I have a design project for my electrical engineering class where I'm designing a signal tracer akin to Tripplett's Fox and Hound series.

For a reference, I tested the output of a commercial tone generator to see what kind of signal I'd need to generate for it to be received by the handset and found a 40 VPP square wave(well above the 3V from the batteries) so I assumed there must be a transformer. I opened the case and identified a tiny little transformer, about a 1 cm cube.

I tested my own generator with a standard power transformer with a 1:10 ratio and it worked fine, but it's rather bulky for something that could be much smaller. Unfortunately, I'm not sure what I should be searching for.

SMPS transformers all appear to be rated for 40khz or more, and I'm only outputting 2khz. Is it just a custom wound thing? If not, what should I be looking for on digikey/mouser?

The picture isn't very good, but it only has 2 leads per winding, no taps.

I'm using 9v rather than 3v input, so I need about a 1:5 ratio...

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1 Answer 1


As a first pass, I'd say you are probably looking for an "audio transformer".

Update: I'm a bit concerned whether you're fully aware of the type of signal you need. Is this intended to test phone wiring? If so you might want to read this:


I don't think you need 40V signals for them to be audible in a phone handset. Indeed, I recall connecting them via 1:1 transformer to record them on a tape recorder, which suggests signals in the 1V range.

  • \$\begingroup\$ I thought that might be it, but all the audio transformers I found seem to be impedance matching (1:1), there isn't even anything pertaining to signal level except insertion loss for the audio xformers on digikey. \$\endgroup\$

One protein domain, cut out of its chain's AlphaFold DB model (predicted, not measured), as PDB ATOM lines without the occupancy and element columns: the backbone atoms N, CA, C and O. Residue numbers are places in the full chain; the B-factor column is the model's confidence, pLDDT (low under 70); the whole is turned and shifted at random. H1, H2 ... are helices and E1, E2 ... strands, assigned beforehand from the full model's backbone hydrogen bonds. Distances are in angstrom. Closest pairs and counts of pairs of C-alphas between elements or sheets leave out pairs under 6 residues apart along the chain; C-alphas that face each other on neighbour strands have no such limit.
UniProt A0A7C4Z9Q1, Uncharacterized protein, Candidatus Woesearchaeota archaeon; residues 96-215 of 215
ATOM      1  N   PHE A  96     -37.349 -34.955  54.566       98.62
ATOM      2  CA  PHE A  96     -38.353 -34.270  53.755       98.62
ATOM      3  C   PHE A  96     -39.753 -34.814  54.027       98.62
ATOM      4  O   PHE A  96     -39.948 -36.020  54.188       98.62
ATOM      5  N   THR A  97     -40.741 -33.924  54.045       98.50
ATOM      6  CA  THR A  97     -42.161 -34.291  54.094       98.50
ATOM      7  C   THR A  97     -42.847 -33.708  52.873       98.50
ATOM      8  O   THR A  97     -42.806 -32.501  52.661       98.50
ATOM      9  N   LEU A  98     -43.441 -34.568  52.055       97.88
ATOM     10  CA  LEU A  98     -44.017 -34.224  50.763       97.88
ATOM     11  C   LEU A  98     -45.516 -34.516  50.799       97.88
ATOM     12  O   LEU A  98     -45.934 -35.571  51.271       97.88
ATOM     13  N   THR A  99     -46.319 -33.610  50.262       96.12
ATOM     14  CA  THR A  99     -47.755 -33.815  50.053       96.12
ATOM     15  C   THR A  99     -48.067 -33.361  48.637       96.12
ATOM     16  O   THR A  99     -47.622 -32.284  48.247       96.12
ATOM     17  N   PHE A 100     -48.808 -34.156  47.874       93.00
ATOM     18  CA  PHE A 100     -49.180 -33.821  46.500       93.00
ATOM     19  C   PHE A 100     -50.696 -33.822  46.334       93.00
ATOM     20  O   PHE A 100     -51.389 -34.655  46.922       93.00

– Daniel B.
    Apr 8, 2014 at 0:36
  • \$\begingroup\$ Please see my update \$\endgroup\$
    – gwideman
    Apr 8, 2014 at 0:39
  • \$\begingroup\$ While it isn't strictly necessary to have 40v ( I could probably get by with ~8 v) A signal that weak makes it difficult to use. The tools are used to trace wires through walls and the like without making contact. As far as I've been able to figure out, it basically turns the line it's hooked into into an antenna, and the handset is an RF recceiver. Akin to amazon.com/Triplett-3399-Fox-Hound-Probe/dp/B001ULPREW. If it were just connected via wires, you're right, 1V would be fine. \$\endgroup\$
    – Daniel B.
    Apr 8, 2014 at 0:46
  • \$\begingroup\$ I looked in the manual for the Triplett device you mentioned triplett.com/wp-content/uploads/2012/11/… and I'm not seeing any mention of signals higher than 12Vp-p, nor of an "antenna" mode (presumably capacitive coupling between parallel wires?) Perhaps I'm missing something. And you are aware that phone lines have an ~50V DC bias, right? \$\endgroup\$
    – gwideman
    Apr 8, 2014 at 0:58
  • \$\begingroup\$ You likely are. It's not an "antenna mode," that's the theory of operation. You connect a generator to the wires. You then hold the "wand" and push a button, at which point it picks up the signal and emits it through a speaker in the "wand." Whether or not you see signals like that in the manual, that's what it was outputting on my oscope, and generating that with my signal generator, which I ran through a power transformer and adjusted to the same 40 volts, that worked. I actually got it to about 100 vpp and was able to pick up the signal about three feet from the wire. \$\endgroup\$
    – Daniel B.
    Apr 8, 2014 at 1:02

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